Shipping and logistics company YRC Worldwide changed its name to Yellow in February 2021. The company has been the subject of numerous negative headlines in recent years. In 2018, the Justice Department sued the company, claiming the freight delivery company overcharged the Department of Defense from 2005 through at least 2013 by inflating weights of military shipments. YRC denied the accusations.

In July 2020, the federal government acquired a nearly 30% stake in the company in exchange for a $700 million bailout. But this deal came under scrutiny from the Congressional Oversight Commission as one of YRC’s executives was placed on the Trump administration’s COVID-19 economic task force just a few months earlier. The loan came out of a $17 billion fund designed to help companies considered critical to national security — a criteria that the Commission said YRC did not meet.

Source: Public Domain / Wikimedia Commons

15. Fluor
> Industry Engineering, Construction
> Country: United States

Engineering and construction company Fluor Corporation ranks as one of the least admired companies in the world after years of struggling to deliver its projects on time and on budget. The company also poorly estimated costs and other business items from 2016 to 2019, resulting in an over $1 billion writeoff.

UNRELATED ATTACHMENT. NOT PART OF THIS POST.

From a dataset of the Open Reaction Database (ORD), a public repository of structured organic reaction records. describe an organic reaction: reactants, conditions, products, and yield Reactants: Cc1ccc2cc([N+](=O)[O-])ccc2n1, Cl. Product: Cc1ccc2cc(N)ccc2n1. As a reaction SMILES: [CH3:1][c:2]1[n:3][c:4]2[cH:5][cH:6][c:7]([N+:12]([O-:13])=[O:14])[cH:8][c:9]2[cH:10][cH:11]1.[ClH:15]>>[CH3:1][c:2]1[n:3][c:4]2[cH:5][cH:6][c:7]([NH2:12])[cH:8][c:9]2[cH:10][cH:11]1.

In May 2014, Fluor Corporation’s stock price was over $80. After several sharp declines, including those induced by the COVID-19 pandemic, Fluor’s stock price fell below $6 per share and remained under $20 per share as of February 2021.


Source: Joe Tabacca / Shutterstock.com

14. Macy’s
> Industry General merchandisers
> Country: United States

Based on the Fortune ranking, retailer Macy’s ranks as one of the world’s least admired companies entrenched by years of financial turmoil. Even before COVID-19 made it difficult for brick-and-mortar businesses like Macy’s to operate, the company was struggling to compete with online retailers as foot traffic and sales were in near-constant decline. In February 2020, the company announced plans to shutter 125 stores and terminate thousands of corporate jobs.

13. Royal Mail
> Industry Delivery
> Country: U.K.

The Royal Mail was, for centuries, the U.K. government’s mail delivery service. In 2013, the government began privatizing Royal Mail and was fully divested by 2015. Despite no longer being government-run, the company remains one of the least admired as it continues to grapple with declining letter business and competitive rivals in the parcel business while trying to implement a turnaround plan.

The delivery industry features frequently on this list. Royal Mail is one of four delivery companies to rank among the 25 least admired companies in the world.

Source: Courtesy of FirstEnergy Corp. via Flickr

12. FirstEnergy